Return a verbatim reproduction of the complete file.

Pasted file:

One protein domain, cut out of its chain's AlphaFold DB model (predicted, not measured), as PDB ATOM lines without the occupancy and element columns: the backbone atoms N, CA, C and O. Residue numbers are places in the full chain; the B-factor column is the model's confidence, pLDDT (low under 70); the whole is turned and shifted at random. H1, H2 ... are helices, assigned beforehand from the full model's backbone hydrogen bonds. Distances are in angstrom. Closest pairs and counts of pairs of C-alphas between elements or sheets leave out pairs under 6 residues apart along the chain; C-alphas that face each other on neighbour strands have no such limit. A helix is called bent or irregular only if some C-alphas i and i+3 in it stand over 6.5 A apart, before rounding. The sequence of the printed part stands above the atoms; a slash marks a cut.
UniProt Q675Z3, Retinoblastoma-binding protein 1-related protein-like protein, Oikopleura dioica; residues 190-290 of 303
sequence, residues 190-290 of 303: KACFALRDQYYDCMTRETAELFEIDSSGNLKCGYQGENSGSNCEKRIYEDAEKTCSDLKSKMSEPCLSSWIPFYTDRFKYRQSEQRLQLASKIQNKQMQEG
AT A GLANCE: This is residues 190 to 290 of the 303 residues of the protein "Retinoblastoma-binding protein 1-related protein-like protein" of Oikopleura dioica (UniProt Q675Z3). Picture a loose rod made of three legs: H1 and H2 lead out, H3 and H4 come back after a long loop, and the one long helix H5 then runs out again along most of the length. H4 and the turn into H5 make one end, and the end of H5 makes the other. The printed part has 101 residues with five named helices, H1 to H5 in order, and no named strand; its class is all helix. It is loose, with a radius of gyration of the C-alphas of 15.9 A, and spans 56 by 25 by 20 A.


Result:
One protein domain, cut out of its chain's AlphaFold DB model (predicted, not measured), as PDB ATOM lines without the occupancy and element columns: the backbone atoms N, CA, C and O. Residue numbers are places in the full chain; the B-factor column is the model's confidence, pLDDT (low under 70); the whole is turned and shifted at random. H1, H2 ... are helices, assigned beforehand from the full model's backbone hydrogen bonds. Distances are in angstrom. Closest pairs and counts of pairs of C-alphas between elements or sheets leave out pairs under 6 residues apart along the chain; C-alphas that face each other on neighbour strands have no such limit. A helix is called bent or irregular only if some C-alphas i and i+3 in it stand over 6.5 A apart, before rounding. The sequence of the printed part stands above the atoms; a slash marks a cut.
UniProt Q675Z3, Retinoblastoma-binding protein 1-related protein-like protein, Oikopleura dioica; residues 190-290 of 303
sequence, residues 190-290 of 303: KACFALRDQYYDCMTRETAELFEIDSSGNLKCGYQGENSGSNCEKRIYEDAEKTCSDLKSKMSEPCLSSWIPFYTDRFKYRQSEQRLQLASKIQNKQMQEG
AT A GLANCE: This is residues 190 to 290 of the 303 residues of the protein "Retinoblastoma-binding protein 1-related protein-like protein" of Oikopleura dioica (UniProt Q675Z3). Picture a loose rod made of three legs: H1 and H2 lead out, H3 and H4 come back after a long loop, and the one long helix H5 then runs out again along most of the length. H4 and the turn into H5 make one end, and the end of H5 makes the other. The printed part has 101 residues with five named helices, H1 to H5 in order, and no named strand; its class is all helix. It is loose, with a radius of gyration of the C-alphas of 15.9 A, and spans 56 by 25 by 20 A.